7. Sources of strength-training information and strength-training behavior among Japanese older adults.

    PubMed

    Harada, Kazuhiro; Shibata, Ai; Lee, Euna; Oka, Koichiro; Nakamura, Yoshio

    2016-03-01

    The promotion of strength training is now recognized as an important component of public health initiatives for older adults. To develop successful communication strategies to increase strength-training behavior among older adults, the identification of effective communication channels to reach older adults is necessary. This study aimed to identify the information sources about strength training that were associated with strength-training behaviors among Japanese older adults. The participants were 1144 adults (60-74 years old) randomly sampled from the registry of residential addresses. A cross-sectional questionnaire survey was conducted. The independent variables were sources of strength-training information (healthcare providers, friends, families, radio, television, newspapers, newsletters, posters, books, magazines, booklets, the Internet, lectures, other sources), and the dependent variable was regular strength-training behavior. Logistic regression analysis was used to identify potential relationships. After adjusting for demographic factors and all other information sources, strength-training information from healthcare providers, friends, books and the Internet were positively related to regular strength-training behavior. The findings of the present study contribute to a better understanding of strength-training behavior and the means of successful communication directed at increasing strength training among older adults. The results suggest that healthcare providers, friends, books and the Internet are effective methods of communication for increasing strength-training behaviors among older adults.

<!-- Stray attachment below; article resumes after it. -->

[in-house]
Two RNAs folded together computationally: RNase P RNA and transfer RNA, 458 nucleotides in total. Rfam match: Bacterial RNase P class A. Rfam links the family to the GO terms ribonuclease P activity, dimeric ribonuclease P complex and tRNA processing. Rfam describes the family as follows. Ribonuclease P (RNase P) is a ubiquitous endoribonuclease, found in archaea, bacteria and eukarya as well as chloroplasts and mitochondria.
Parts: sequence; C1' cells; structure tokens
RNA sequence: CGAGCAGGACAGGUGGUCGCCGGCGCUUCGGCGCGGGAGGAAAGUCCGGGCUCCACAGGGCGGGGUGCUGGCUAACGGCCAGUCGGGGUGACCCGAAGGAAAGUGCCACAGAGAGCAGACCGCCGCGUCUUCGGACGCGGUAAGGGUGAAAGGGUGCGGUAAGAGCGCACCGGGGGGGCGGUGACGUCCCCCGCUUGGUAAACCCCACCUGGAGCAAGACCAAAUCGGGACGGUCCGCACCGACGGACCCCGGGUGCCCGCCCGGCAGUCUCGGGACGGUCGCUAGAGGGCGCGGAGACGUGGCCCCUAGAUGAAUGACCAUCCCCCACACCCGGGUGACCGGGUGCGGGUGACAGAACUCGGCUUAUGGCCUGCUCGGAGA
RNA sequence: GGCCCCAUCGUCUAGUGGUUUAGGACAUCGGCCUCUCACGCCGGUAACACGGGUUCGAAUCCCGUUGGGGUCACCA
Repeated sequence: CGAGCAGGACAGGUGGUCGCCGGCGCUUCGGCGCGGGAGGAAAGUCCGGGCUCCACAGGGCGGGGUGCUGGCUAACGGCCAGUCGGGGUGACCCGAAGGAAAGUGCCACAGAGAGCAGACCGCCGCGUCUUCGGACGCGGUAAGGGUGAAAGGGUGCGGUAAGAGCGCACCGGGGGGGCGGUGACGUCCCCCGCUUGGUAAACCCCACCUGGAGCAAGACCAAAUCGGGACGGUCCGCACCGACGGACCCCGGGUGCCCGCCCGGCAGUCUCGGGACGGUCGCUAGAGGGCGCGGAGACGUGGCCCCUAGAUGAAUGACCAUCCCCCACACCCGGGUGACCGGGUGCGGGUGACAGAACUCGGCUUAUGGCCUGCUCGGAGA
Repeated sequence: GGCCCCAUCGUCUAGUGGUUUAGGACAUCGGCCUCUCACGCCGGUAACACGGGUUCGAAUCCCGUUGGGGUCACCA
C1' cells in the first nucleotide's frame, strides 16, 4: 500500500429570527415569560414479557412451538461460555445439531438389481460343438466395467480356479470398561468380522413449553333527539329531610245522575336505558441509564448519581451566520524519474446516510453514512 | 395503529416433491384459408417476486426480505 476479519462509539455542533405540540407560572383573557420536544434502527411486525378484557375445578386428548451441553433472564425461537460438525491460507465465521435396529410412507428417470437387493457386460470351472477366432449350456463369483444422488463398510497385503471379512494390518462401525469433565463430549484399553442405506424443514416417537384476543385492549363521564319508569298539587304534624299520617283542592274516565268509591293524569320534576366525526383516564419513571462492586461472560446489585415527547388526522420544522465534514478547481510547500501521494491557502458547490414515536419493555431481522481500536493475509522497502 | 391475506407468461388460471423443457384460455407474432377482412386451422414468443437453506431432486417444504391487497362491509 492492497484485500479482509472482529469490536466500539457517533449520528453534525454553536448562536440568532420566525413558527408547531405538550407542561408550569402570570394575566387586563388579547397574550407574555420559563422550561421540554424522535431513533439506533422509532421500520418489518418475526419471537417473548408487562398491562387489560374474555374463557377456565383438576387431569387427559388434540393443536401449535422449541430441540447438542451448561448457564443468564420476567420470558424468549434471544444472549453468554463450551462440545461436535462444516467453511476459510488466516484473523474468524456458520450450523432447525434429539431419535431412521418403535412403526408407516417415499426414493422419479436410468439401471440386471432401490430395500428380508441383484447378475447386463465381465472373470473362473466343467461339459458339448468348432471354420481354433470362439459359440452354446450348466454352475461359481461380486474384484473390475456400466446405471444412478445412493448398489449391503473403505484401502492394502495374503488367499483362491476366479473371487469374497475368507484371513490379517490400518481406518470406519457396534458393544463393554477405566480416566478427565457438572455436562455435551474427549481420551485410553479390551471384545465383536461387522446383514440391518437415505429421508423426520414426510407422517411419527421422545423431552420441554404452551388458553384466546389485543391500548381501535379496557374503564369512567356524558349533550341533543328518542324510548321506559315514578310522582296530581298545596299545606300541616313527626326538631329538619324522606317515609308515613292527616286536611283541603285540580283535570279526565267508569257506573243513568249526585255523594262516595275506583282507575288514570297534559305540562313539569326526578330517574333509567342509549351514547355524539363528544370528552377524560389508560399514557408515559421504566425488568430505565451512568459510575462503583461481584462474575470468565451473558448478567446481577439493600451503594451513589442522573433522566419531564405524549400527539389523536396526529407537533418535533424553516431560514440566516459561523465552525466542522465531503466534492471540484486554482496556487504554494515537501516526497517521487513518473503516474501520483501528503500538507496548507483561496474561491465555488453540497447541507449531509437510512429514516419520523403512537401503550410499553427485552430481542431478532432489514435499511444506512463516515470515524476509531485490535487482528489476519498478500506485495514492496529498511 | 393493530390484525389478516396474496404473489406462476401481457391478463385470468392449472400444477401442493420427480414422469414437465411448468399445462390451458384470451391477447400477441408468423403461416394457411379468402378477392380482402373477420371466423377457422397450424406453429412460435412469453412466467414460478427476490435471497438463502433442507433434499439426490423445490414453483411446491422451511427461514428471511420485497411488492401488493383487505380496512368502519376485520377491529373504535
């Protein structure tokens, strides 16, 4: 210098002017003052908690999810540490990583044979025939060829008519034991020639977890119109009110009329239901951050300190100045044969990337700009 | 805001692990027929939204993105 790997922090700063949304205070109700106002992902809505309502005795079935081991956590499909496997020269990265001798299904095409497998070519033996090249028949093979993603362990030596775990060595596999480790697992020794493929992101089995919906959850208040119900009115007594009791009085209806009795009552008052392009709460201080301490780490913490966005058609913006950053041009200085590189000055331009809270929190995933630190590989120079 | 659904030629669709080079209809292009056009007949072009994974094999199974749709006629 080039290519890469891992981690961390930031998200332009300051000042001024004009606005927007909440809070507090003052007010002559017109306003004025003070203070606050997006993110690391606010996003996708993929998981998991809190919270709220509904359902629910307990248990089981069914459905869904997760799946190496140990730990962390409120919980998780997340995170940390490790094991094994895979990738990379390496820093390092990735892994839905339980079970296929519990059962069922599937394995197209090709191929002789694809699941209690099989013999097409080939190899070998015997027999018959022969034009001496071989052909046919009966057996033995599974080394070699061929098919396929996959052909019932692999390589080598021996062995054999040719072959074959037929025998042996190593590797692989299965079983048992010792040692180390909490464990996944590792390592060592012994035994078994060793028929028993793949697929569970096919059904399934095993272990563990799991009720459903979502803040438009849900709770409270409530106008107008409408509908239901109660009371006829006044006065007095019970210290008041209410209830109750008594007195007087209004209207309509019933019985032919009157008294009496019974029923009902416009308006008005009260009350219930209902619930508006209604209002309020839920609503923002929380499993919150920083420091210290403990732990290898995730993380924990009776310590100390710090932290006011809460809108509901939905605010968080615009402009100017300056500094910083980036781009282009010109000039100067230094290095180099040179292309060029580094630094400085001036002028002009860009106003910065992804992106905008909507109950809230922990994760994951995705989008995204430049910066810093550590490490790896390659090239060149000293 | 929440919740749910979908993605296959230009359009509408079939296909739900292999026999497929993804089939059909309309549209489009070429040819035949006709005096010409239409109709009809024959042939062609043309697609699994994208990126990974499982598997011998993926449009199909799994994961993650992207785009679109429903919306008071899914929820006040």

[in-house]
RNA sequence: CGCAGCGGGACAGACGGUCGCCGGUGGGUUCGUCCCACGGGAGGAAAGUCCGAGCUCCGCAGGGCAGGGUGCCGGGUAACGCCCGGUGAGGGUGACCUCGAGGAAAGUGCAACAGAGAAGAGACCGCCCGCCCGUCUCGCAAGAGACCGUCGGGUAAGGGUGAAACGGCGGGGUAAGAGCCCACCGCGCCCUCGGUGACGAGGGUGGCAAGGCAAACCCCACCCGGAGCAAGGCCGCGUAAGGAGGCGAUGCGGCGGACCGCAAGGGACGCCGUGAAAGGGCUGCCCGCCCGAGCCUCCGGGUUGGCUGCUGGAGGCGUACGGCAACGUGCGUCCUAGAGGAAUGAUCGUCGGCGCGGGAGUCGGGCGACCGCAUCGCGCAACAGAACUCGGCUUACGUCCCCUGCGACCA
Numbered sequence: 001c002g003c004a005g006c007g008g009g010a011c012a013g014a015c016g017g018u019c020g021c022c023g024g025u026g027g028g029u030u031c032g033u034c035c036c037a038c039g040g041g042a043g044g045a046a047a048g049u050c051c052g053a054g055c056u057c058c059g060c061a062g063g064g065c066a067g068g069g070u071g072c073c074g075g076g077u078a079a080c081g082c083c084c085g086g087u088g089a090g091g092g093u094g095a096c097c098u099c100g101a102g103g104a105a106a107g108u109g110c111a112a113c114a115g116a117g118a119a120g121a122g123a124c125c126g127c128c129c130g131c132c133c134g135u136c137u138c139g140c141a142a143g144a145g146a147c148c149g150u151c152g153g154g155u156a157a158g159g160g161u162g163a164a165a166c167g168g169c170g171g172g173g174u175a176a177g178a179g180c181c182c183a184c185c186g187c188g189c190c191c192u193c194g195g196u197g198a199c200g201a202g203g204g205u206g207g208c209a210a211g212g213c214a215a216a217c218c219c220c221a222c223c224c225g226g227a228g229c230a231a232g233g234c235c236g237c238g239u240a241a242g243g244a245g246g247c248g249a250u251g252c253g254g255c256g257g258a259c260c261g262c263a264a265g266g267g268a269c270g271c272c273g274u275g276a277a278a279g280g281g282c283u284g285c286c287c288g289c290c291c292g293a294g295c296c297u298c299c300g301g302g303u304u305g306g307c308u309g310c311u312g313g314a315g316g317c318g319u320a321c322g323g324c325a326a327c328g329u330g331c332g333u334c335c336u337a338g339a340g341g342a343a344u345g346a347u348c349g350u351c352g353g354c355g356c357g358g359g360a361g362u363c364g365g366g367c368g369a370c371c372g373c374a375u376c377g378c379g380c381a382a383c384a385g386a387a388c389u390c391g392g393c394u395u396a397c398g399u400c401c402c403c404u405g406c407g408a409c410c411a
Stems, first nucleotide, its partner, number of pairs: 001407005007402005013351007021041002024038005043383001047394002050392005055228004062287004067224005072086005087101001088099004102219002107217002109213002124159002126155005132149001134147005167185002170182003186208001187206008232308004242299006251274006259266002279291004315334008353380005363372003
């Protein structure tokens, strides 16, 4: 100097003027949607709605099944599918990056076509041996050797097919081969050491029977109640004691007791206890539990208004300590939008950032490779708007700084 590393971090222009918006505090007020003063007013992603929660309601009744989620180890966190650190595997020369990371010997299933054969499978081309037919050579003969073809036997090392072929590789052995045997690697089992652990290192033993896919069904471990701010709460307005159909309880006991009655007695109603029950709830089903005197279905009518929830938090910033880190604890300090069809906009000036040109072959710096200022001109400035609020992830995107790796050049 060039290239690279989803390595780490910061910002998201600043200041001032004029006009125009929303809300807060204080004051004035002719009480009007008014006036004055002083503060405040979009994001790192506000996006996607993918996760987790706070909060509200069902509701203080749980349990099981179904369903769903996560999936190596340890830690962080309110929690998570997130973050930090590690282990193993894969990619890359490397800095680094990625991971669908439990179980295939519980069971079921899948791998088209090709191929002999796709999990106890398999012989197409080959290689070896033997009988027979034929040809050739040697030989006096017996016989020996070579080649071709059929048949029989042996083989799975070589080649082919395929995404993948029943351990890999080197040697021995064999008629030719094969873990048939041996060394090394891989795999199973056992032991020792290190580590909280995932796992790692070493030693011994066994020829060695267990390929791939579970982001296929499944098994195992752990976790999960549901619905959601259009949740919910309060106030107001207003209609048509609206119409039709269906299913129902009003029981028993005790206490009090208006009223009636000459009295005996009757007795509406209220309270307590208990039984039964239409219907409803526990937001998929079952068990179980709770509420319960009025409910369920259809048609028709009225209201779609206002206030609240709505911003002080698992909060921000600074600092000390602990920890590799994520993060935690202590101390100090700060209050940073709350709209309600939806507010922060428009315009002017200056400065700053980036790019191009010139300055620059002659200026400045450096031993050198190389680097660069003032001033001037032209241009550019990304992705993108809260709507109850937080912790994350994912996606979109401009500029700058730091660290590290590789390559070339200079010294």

8. Effect of strength training of ankle plantarflexors on selective voluntary motor control, gait parameters, and gross motor function of children with cerebral palsy.

    PubMed

    Jung, Jee Woon; Her, Jin Gang; Ko, Jooyeon

    2013-10-01

    [Purpose] The purpose of this study was to investigate the effect of ankle plantarflexor strength training on selective voluntary motor control, gait parameters, and gross motor function of children with cerebral palsy (CP), focusing on changes in the strength and muscle activity of the ankle plantarflexors. [Methods] Six children aged between 4 and 10 years with CP participated in a 6 week strengthening program. The subjects were evaluated before and after the intervention in terms of ankle plantarflexor strength, muscle activity, gait velocity, cadence, step length, and D (standing) and E (walking, running, and jumping) dimensions of the Gross Motor Function Measure (GMFM). The data were analyzed using the non-parametric Wilcoxon signed-rank test. [Results] The strength of the plantarflexors increased in the majority of subjects. Significant and clinically meaningful post-intervention improvements in subject's gait velocity, cadence, and step length were found. [Conclusion] The controlled ankle plantarflexor strengthening program may lead to improvements in strength and spatiotemporal gait parameters of children with CP.

  9. Effect of simultaneous application of postural techniques and expiratory muscle strength training on the enhancement of the swallowing function of patients with dysphagia caused by parkinson’s disease

    PubMed Central

    Byeon, Haewon

    2016-01-01

    [Purpose] This study aimed to investigate the effect of simultaneous application of postural techniques and expiratory muscle strength training on the enhancement of the swallowing function of patients with dysphagia caused by Parkinson’s disease. [Subjects and Methods] The subjects of this study were 18 patients who received simultaneous application of postural techniques and expiratory muscle strength training and 15 patients who received expiratory muscle strength training only. Postural techniques were conducted in the order of chin tucking, head rotation, head tilting, bending head back, and lying down, while expiratory muscle strength training was conducted at a resistance level of about 70% of the maximal expiratory pressure. Swallowing recovery was assessed by using the Functional Dysphagia Scale based on videofluoroscopic studies. [Results] The mean value obtained in the videofluoroscopic studies for both groups decreased after the treatment. In the postural techniques plus expiratory muscle strength training group, the decrease was significantly greater than that in the expiratory muscle strength training-only group. [Conclusion] The results imply that simultaneous performance of postural techniques and expiratory muscle strength training is more effective than expiratory muscle strength training alone when applied in the swallowing rehabilitation for patients with dysphagia caused by Parkinson’s disease. PMID:27390429